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Saturday, December 3, 2016

My mom was a hoarder



My mom's Christmas tree.
My mom was a lot of things including (but not limited to); brilliant Pharmacist, passionate researcher, loving mother and wife, devoted Christian, exquisite dessert chef and collector of all things. She simply did not have the ability to throw anything out.  I mean nothing.

Two extremes that I can now share publicly (now that she has passed away) would be finding a drawer full of used wax – the kind that was poured on the top of freshly made jelly to seal it (and then thrown out when the jelly was opened, but not mom’s).   And then there was the zip lock bag in the freezer that contained yarn that she planned to use to knit a sweater.  The problem that I had with that was that the yarn was made from a collection of fur that she had painstakingly collected over the years … from my childhood CAT, Smokey. 

Not kidding. 

I had countless conversations with my parents about cleaning out their basement full of three generations of pharmacy bottles/jars/chemicals/pills/stained glass windows/clocks/piano(s)/ and other stuff from generations of relatives who had died before them.  My words fell on deaf ears (literally and figuratively), mostly because my mom was convinced that she would be “raptured” and so all of her “stuff” would be left to “non-believers” who would be “left behind”. 

Oh mom.

My dad passed away in 2005.  A few years later my mom was moved to a nursing home,  and I was left to deal with the “stuff”.  I was angry that they had left the mess for me.  I felt that I was trespassing by going in to their home and throwing out dumpster(s) full of garbage, giving away their things and keeping the odd item for myself.  But with a lot of help from friends and family, I made it through.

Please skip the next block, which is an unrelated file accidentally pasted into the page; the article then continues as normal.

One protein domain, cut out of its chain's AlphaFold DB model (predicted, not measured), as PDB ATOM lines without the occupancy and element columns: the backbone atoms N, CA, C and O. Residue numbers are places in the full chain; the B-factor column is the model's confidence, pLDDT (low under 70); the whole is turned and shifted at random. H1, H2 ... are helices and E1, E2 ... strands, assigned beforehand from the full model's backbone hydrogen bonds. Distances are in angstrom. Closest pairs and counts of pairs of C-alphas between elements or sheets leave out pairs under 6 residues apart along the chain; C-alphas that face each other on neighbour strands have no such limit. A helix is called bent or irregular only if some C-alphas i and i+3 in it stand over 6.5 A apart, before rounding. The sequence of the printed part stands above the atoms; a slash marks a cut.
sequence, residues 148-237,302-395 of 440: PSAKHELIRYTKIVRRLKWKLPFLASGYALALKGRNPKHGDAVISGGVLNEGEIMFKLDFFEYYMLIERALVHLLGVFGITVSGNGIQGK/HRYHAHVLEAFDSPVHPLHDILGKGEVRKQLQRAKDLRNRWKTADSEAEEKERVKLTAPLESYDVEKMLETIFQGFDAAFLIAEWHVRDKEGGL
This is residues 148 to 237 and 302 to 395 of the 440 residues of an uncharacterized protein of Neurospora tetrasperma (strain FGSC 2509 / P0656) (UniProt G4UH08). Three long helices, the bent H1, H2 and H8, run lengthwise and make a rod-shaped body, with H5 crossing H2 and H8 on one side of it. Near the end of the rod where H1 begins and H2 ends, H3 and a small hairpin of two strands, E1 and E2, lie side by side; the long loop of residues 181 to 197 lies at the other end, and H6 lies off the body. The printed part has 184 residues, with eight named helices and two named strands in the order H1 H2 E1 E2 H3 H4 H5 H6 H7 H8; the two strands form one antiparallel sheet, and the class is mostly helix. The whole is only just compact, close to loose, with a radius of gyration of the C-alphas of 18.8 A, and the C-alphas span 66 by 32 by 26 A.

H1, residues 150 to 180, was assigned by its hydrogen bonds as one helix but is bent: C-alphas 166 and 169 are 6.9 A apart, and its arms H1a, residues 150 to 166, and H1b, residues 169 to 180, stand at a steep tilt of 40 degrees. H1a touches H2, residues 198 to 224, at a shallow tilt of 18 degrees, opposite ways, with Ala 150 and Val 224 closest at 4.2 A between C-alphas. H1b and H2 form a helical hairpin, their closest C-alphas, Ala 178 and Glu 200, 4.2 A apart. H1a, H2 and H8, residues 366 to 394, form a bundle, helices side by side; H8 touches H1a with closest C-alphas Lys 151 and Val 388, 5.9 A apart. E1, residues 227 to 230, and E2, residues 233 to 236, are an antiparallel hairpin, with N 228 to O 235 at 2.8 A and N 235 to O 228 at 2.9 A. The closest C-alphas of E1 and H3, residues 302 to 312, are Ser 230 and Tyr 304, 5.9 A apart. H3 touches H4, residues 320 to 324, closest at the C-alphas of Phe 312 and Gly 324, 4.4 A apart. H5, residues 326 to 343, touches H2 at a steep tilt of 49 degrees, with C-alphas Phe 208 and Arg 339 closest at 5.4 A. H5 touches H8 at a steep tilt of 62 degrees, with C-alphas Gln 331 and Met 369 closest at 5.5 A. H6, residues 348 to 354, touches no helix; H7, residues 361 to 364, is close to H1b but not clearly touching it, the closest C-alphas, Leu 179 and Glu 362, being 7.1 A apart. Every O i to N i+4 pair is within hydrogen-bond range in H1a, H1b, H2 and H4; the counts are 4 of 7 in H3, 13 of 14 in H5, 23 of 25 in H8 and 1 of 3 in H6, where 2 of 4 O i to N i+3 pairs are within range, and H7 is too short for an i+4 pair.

After the big clean out in 2010 we shipped a 20ft container of things from mom and dad’s house to Project Canaan.  As we unpacked it and distributed mom’s treasures all over the farm I found myself repenting for my anger (over and over again).  The Lord knew exactly what those things were going to be used for and He kept them safely in my parent’s home.

Last weekend the Christmas tree was put up at the Oasis and our children hung their ornaments on that tree. That was my parents’ Christmas tree. 

When a child has a birthday and we have visitors join us for cake, the plates that the cake is served on are my mom’s plates.

The stained glass window that hangs in the pharmacy at the El Rofi medical clinic was in the front window of my Great Grandfather’s pharmacy at the turn of the century in Uxbridge, Ontario (also found stored in my parent’s basement).

Stained glass window from my Great Grandpa's pharmacy circa 1,800's.
I am not saying this in any way to be boastful, but rather to share my thoughts on how God works, and to show that I believe that everything that we have, comes from Him. It’s all HIS STUFF, and He will use it as He wishes!